Standing at Land’s End and staring out into North Atlantic can give you a real, eerie sense of being at the end of the world as we know it, and doubtless, this wasn’t too far from the experience that Medieval Cornishmen would have experienced themselves.
On the way to Land’s End, there are many stunning attractions worth seeing in Cornwall. One of these is the famous seaside town of Penzance, known as a one-time centre of piracy.
Take a ride through Viking Britain, in York
York is easily one of the UK’s most beautiful and intact medieval cities, and any visitor could be forgiven for thinking he had fallen through a wormhole and ended up back in 16th Century England.
Beyond the town walls and beautifully laid out medieval buildings of the old town, York hides a deeper and more mysterious past. As you’ll find if you take a visit to York Minster Cathedral, and pay the entrance fee to walk around the lower levels — the area which is now York has been occupied by many different groups before, including the Romans and, of course, the Vikings.
Known as Jorvik during Viking occupation, York was the centre of the Viking presence in Britain — and many traces of that occupation can still be found today in the archaeological record.
One of the best ways of getting a sense of what it meant to be in the town during the age of the hairy Scandinavian conquerors, is to visit the Jorvik Viking Centre — a museum featuring an array of artefacts dug up from the Viking era.
What’s more, the Viking Centre includes an attraction where you get to ride, funfair style, through a reconstructed section of Viking Jorvik, complete with waxworks and animatronic figures who will be more than happy to harass you in Old Norse.
Visit Scotland hunting for the Loch Ness monster
Do you believe that there is a long-necked beast lurking in the depths of Loch Ness, just waiting to be discovered for once and for all by eager explorers and hunters of the supernatural?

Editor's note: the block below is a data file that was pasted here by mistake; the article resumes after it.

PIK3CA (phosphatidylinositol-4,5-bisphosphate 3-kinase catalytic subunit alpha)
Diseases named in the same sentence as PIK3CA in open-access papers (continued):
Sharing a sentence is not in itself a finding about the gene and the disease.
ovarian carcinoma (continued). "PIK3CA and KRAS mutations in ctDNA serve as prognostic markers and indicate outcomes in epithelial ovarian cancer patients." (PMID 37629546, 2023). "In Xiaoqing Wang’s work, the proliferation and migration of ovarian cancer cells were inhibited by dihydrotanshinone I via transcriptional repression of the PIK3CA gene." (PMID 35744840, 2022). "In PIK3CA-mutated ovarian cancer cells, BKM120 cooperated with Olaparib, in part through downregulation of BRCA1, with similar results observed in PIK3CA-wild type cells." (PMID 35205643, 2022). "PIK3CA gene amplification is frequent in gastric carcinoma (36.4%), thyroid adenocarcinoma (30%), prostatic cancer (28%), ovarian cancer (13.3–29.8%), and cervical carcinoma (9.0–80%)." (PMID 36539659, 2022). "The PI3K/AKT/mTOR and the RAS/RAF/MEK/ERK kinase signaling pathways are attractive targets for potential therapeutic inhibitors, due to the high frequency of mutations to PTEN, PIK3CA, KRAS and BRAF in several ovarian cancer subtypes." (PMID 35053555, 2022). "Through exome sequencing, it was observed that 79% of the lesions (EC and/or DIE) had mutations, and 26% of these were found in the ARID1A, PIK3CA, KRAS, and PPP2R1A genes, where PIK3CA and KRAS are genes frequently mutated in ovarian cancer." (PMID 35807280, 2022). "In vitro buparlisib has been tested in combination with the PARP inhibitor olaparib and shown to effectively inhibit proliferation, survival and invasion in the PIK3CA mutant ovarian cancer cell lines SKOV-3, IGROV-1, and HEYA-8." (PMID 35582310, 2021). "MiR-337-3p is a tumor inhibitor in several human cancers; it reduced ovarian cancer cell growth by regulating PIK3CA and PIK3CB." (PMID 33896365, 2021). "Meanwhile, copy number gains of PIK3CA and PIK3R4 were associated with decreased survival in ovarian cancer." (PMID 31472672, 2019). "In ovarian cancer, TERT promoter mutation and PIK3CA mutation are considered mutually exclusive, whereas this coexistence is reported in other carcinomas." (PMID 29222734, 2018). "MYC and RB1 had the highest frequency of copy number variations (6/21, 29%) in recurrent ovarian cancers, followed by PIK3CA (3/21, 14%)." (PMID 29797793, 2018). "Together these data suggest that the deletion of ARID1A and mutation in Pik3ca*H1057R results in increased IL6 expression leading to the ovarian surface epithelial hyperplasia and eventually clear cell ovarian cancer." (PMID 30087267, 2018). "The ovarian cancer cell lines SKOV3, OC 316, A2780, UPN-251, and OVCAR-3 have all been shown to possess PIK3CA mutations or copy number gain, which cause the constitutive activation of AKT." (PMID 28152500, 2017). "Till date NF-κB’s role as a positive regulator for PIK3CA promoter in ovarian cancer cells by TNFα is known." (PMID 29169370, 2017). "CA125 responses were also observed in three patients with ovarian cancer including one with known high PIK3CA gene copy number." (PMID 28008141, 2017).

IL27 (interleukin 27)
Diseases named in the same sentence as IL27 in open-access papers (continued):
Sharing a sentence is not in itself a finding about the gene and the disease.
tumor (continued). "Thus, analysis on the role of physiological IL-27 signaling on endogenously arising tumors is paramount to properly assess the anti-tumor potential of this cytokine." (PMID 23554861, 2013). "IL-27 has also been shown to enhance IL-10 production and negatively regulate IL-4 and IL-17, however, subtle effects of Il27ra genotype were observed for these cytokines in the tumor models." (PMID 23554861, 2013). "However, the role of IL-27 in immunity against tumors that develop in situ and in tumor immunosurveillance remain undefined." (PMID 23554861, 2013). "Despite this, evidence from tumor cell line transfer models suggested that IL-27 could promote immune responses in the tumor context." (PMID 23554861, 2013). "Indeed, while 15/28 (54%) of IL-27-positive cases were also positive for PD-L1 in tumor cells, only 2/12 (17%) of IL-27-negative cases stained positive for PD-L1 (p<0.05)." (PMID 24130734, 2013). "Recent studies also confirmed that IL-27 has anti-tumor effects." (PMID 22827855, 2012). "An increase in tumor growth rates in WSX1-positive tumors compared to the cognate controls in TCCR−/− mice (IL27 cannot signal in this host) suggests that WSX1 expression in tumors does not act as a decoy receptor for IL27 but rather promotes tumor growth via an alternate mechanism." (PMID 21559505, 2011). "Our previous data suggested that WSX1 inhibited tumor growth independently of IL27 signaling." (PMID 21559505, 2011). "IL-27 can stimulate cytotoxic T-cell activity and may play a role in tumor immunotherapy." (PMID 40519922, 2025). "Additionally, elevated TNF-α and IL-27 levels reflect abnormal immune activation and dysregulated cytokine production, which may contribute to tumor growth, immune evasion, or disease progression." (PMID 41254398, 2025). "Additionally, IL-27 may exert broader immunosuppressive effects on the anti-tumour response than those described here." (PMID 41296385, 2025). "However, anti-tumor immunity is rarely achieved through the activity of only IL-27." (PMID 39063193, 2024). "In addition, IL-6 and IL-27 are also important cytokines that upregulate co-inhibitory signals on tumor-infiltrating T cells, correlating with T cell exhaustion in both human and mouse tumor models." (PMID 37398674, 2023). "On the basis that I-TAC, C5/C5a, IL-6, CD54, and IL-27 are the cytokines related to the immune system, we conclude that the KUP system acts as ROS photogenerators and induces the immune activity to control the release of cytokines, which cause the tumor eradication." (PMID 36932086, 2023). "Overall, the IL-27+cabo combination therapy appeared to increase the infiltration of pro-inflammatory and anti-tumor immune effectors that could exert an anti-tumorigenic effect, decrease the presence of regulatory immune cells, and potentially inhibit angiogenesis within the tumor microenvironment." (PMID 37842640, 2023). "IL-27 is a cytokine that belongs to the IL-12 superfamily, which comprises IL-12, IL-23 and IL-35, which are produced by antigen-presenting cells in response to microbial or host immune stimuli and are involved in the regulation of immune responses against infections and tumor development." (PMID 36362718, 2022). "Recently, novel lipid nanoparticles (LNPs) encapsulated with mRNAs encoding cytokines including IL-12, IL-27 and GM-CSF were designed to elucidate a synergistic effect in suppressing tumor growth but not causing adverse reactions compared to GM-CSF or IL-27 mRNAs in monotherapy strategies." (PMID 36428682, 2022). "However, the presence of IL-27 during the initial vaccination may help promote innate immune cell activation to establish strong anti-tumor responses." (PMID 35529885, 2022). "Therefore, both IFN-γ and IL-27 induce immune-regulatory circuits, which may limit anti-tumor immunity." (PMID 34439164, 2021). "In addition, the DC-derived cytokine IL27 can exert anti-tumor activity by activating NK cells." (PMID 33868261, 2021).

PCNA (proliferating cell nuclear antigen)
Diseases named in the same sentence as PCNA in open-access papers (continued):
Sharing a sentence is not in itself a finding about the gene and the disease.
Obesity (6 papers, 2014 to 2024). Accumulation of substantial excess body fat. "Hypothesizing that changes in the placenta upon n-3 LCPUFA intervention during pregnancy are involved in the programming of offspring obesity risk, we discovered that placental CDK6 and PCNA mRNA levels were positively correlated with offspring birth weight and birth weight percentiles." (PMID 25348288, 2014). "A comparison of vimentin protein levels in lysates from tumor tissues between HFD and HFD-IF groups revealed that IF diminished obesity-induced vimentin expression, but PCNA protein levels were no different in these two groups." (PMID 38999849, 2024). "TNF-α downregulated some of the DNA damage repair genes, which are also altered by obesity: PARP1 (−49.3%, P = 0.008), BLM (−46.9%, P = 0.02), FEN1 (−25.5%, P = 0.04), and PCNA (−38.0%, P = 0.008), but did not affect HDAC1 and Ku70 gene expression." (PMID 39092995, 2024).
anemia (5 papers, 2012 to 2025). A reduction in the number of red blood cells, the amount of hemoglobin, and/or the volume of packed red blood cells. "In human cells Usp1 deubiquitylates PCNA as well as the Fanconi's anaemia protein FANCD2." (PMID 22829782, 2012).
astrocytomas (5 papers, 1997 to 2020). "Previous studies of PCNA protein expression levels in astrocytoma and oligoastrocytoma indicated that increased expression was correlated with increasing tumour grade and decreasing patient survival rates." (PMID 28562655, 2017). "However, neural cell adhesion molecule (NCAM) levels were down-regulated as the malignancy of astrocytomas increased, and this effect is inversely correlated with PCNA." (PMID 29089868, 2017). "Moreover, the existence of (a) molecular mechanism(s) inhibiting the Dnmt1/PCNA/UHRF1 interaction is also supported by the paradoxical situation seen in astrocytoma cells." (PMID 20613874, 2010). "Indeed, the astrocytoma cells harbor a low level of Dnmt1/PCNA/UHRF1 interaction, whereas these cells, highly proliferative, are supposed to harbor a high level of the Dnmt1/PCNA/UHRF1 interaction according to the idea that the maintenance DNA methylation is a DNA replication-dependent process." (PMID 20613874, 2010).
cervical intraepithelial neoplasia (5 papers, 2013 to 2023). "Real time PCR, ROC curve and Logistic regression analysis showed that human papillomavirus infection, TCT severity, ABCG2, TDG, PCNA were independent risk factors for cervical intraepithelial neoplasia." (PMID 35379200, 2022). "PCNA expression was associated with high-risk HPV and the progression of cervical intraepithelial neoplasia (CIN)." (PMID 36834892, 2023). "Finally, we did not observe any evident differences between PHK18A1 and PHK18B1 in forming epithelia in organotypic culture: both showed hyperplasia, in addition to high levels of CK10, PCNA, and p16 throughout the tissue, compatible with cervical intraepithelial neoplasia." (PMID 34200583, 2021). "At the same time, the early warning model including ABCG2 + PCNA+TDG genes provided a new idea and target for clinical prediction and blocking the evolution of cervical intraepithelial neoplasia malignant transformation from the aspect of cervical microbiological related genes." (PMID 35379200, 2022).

Well, why not visit Loch Ness in person, pay a trip to the Loch Ness centre, to see what they have to say on the matter?
There are few places, perhaps in the world, but certainly in the British Isles, that you’re likely to find as breathtaking as the Scottish Highlands. A drive through the mountainous terrain will have you wide-eyed in moments, whether you’re only passing through, or taking the time to stop at significant historical sites along the way — such as the settings of ancient battles and centuries-long rivalries between the rugged clans of the region.
Scotland’s charms don’t just begin at the Highlands, either. Visiting the ancient city of Edinburgh — originally built on a hill, and with a stunning view to match — will give you the chance to see just what a Scottish castle looks like in person, not to mention allowing you to benefit from the many local tartan and kilt shops present.
If you’re keen on hearing the bagpipes on the wind, you’re sure not to be disappointed. Virtually every corner of Scotland, at virtually any point in the year, will find an excuse to bring out the bagpipes and introduce traditional Scottish culture to the hordes of enthusiastic tourists who make their way across the country annually.
As for the real test of your courage – whether you’ll try the haggis — that’s up to you.